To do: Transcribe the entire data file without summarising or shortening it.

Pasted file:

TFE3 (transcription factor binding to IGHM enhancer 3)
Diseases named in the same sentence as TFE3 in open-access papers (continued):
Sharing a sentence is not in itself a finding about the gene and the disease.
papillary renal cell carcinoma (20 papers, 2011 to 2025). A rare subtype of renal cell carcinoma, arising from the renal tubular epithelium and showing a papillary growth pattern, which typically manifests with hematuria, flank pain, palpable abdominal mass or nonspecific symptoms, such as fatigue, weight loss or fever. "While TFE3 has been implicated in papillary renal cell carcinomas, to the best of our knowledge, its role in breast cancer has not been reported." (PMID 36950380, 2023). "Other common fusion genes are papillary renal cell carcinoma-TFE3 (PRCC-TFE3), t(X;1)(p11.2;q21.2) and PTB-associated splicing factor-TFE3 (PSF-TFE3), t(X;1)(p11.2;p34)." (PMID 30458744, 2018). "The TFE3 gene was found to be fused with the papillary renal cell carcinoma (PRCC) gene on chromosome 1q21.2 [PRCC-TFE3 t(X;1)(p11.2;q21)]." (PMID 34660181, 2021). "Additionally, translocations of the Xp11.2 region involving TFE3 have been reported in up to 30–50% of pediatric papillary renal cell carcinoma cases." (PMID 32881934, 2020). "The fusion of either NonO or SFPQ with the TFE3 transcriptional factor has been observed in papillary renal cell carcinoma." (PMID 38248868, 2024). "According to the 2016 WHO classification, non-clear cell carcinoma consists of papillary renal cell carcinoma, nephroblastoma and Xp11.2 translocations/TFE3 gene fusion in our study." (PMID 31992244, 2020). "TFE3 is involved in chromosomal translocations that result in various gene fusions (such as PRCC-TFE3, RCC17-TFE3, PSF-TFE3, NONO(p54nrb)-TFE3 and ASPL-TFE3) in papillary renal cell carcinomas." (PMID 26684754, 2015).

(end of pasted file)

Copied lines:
TFE3 (transcription factor binding to IGHM enhancer 3)
Diseases named in the same sentence as TFE3 in open-access papers (continued):
Sharing a sentence is not in itself a finding about the gene and the disease.
papillary renal cell carcinoma (20 papers, 2011 to 2025). A rare subtype of renal cell carcinoma, arising from the renal tubular epithelium and showing a papillary growth pattern, which typically manifests with hematuria, flank pain, palpable abdominal mass or nonspecific symptoms, such as fatigue, weight loss or fever. "While TFE3 has been implicated in papillary renal cell carcinomas, to the best of our knowledge, its role in breast cancer has not been reported." (PMID 36950380, 2023). "Other common fusion genes are papillary renal cell carcinoma-TFE3 (PRCC-TFE3), t(X;1)(p11.2;q21.2) and PTB-associated splicing factor-TFE3 (PSF-TFE3), t(X;1)(p11.2;p34)." (PMID 30458744, 2018). "The TFE3 gene was found to be fused with the papillary renal cell carcinoma (PRCC) gene on chromosome 1q21.2 [PRCC-TFE3 t(X;1)(p11.2;q21)]." (PMID 34660181, 2021). "Additionally, translocations of the Xp11.2 region involving TFE3 have been reported in up to 30–50% of pediatric papillary renal cell carcinoma cases." (PMID 32881934, 2020). "The fusion of either NonO or SFPQ with the TFE3 transcriptional factor has been observed in papillary renal cell carcinoma." (PMID 38248868, 2024). "According to the 2016 WHO classification, non-clear cell carcinoma consists of papillary renal cell carcinoma, nephroblastoma and Xp11.2 translocations/TFE3 gene fusion in our study." (PMID 31992244, 2020). "TFE3 is involved in chromosomal translocations that result in various gene fusions (such as PRCC-TFE3, RCC17-TFE3, PSF-TFE3, NONO(p54nrb)-TFE3 and ASPL-TFE3) in papillary renal cell carcinomas." (PMID 26684754, 2015).